For example, at the very beginning we have the introduction to prayer, then the form or outward expression in words, then the necessary conditions for prayer, then the methods of learning it and examples. Finally, the secret teaching about the interior and ceaseless prayer in the name of Jesus Christ is given, and it is shown to be higher than formal prayer; then our need of prayer, the fruits of prayer, etc. In a word, everything—complete and detailed knowledge about the exercise of prayer—is given in a systematic way from the beginning to the end. . . .


1. How to Pray. Now find chapter 6 of St. Matthew and read verses 5 through 15 from the Sermon on the Mount:

5 “And when you pray, do not be like the hypocrites, for they love to pray standing in the synagogues and on the street corners to be seen by others. Truly I tell you, they have received their reward in full. 6 But when you pray, go into your room, close the door and pray to your Father, who is unseen. Then your Father, who sees what is done in secret, will reward you. 7 And when you pray, do not keep on babbling like pagans, for they think they will be heard because of their many words. 8 Do not be like them, for your Father knows what you need before you ask him.

9 “This, then, is how you should pray: “‘Our Father in heaven, hallowed be your name, 10  your kingdom come, your will be done, on earth as it is in heaven. 11 Give us today our daily bread. 12 And forgive us our sins, as we also forgive those who sin against us. (From Luke 11:4) 13 And lead us not into temptation, but deliver us from the evil one." 14 For if you forgive other people when they sin against you, your heavenly Father will also forgive you. 15 But if you do not forgive others their sins, your Father will not forgive your sins.

Here you can see—in verses 5 through 9—the introductory lesson on prayer. We are to pray with a pure intention and not to impress others. We are to find a quiet place for our prayer and ask for forgiveness of our sins and union with God. We are not to imitate the pagans and make up many petitions about the various needs of life.

When you read verses 10 through 13, you can see what the form of our prayer should be and what type of words we should use to express it. All the needs of our life are very wisely expressed in this prayer.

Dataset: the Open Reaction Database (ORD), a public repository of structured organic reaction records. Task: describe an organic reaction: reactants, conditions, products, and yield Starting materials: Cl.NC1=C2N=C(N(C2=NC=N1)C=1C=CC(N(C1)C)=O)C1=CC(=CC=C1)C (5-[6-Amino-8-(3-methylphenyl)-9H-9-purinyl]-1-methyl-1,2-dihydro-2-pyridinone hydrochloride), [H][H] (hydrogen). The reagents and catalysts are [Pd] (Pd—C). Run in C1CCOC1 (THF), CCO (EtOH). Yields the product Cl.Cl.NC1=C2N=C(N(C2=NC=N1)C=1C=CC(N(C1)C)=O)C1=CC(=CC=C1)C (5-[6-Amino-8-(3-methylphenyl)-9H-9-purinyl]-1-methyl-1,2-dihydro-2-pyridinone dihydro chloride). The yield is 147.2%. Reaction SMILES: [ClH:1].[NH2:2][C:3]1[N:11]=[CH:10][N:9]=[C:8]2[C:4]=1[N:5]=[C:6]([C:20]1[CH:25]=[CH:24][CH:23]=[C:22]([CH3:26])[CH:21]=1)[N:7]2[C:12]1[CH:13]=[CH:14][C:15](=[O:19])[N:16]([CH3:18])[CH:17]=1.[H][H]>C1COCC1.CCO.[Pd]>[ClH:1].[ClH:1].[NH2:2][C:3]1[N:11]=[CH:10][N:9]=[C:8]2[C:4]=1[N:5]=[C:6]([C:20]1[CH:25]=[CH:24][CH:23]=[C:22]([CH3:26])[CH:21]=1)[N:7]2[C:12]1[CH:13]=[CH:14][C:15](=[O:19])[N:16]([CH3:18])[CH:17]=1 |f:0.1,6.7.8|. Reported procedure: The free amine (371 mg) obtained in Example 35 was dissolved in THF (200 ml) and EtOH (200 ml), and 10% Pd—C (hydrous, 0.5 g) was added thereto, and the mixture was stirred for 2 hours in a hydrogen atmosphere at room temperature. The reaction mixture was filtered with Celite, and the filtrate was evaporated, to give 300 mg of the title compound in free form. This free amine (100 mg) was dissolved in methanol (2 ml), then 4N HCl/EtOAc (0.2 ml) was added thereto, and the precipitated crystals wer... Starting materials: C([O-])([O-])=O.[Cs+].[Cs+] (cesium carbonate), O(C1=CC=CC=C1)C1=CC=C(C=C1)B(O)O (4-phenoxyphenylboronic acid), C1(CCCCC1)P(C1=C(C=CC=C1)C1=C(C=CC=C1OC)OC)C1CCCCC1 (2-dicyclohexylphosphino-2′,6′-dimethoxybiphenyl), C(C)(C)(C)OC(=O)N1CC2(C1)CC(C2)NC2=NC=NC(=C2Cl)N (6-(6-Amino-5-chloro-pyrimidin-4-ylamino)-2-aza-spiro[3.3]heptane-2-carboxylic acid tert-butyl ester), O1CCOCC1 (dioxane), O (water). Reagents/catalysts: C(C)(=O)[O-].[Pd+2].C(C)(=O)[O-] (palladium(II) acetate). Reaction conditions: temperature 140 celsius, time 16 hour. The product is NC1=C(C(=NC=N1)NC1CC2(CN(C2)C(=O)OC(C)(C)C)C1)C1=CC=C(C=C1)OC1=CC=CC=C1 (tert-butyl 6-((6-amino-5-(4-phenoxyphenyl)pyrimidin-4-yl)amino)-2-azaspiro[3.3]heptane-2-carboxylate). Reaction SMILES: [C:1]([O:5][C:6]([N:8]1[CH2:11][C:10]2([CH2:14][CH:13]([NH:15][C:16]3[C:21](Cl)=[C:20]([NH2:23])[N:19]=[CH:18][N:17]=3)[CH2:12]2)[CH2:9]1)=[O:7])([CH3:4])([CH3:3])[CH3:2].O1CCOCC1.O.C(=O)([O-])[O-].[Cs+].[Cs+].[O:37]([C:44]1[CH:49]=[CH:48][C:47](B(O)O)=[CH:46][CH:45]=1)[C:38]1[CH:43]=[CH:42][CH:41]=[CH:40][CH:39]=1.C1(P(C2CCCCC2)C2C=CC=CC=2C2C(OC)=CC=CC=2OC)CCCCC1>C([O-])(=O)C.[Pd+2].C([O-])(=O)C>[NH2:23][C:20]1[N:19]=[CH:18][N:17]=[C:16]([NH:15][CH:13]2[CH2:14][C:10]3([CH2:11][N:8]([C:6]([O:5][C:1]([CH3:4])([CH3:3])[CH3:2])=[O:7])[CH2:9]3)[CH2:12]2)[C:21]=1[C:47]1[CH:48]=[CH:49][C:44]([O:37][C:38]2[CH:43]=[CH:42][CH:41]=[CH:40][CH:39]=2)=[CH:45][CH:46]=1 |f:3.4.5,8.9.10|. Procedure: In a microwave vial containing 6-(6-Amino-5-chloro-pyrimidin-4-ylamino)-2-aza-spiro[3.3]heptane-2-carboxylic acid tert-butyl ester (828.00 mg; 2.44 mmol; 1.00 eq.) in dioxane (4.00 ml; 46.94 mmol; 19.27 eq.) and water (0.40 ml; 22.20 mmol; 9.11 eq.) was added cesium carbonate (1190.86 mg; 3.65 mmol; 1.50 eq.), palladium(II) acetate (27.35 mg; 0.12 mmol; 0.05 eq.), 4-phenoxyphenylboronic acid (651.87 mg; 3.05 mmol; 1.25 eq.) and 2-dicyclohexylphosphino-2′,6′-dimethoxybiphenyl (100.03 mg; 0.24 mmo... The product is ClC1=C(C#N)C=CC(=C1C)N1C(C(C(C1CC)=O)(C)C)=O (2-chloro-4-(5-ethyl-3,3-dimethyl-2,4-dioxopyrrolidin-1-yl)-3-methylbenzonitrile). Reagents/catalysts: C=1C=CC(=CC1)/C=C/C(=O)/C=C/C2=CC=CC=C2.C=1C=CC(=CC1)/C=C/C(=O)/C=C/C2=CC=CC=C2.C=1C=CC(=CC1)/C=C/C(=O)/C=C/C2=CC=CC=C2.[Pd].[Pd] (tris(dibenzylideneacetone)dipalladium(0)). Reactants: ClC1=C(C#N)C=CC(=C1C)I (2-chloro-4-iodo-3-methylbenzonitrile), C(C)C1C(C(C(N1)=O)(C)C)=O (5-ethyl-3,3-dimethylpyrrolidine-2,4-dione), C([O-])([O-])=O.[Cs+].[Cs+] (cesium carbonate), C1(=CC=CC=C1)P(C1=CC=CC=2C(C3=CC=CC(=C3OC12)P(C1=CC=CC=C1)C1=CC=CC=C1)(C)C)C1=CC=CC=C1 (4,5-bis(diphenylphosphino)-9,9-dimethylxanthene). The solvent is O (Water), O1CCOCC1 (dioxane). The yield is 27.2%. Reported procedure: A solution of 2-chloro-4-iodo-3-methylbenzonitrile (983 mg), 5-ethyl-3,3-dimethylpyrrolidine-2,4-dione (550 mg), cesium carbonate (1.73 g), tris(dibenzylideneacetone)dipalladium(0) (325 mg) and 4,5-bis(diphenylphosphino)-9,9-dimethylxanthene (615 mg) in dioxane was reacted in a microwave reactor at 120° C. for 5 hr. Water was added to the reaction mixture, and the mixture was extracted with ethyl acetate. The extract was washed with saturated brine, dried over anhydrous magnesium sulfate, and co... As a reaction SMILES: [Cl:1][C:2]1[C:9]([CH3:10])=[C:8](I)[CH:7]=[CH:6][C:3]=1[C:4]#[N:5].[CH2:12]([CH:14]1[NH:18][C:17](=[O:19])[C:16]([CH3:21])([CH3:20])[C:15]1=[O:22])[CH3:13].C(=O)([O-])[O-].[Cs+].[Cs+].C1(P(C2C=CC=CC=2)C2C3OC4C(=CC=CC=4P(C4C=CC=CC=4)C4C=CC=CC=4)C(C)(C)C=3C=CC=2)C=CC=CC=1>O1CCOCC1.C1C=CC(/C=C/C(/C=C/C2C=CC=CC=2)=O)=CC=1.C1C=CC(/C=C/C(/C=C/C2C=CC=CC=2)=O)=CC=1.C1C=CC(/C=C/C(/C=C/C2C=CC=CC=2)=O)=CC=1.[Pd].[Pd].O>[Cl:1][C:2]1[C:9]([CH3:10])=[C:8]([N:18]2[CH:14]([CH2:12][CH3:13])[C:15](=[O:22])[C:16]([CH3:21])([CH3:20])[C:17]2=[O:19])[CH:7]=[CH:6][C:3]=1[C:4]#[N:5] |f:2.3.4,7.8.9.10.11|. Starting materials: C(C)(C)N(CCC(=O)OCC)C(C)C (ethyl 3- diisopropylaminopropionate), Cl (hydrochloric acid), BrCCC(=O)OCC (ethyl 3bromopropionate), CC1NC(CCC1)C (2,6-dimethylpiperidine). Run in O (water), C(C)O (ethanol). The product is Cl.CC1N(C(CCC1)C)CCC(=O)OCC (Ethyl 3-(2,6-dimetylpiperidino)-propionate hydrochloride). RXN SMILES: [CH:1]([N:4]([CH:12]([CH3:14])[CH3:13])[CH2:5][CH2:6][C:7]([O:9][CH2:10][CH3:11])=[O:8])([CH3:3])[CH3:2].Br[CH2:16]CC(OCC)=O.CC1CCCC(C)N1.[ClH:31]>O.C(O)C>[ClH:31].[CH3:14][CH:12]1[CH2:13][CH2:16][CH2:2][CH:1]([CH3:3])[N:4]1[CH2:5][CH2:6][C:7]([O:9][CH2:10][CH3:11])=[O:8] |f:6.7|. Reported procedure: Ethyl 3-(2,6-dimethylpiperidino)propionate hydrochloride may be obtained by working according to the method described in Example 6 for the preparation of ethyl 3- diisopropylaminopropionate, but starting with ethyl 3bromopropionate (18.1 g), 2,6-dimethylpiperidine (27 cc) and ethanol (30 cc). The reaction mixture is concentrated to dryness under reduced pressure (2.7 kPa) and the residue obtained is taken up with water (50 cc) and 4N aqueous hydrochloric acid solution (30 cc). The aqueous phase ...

Then in verses 14 and 15, we can see what conditions must be met to make our prayer effective, for if we do not forgive those who have offended us, then the Lord will not forgive us our sins.


2. Be Persistent in Prayer. Matthew chapter 7, verses 7 through 12, show how we can succeed in prayer and why we should be full of hope when we 'ask, seek, and knock.'

7 “Ask and it will be given to you; seek and you will find; knock and the door will be opened to you. 8 For everyone who asks receives; the one who seeks finds; and to the one who knocks, the door will be opened.

9 “Which of you, if your son asks for bread, will give him a stone? 10 Or if he asks for a fish, will give him a snake? 11 If you, then, though you are evil, know how to give good gifts to your children, how much more will your Father in heaven give good gifts to those who ask him! 12 So in everything, do to others what you would have them do to you, for this sums up the Law and the Prophets.

7 “Ask and it will be given to you; seek and you will find; knock and the door will be opened to you. 8 For everyone who asks receives; the one who seeks finds; and to the one who knocks, the door will be opened.

9 “Which of you, if your son asks for bread, will give him a stone? 10 Or if he asks for a fish, will give him a snake? 11 If you, then, though you are evil, know how to give good gifts to your children, how much more will your Father in heaven give good gifts to those who ask him! 12 So in everything, do to others what you would have them do to you, for this sums up the Law and the Prophets.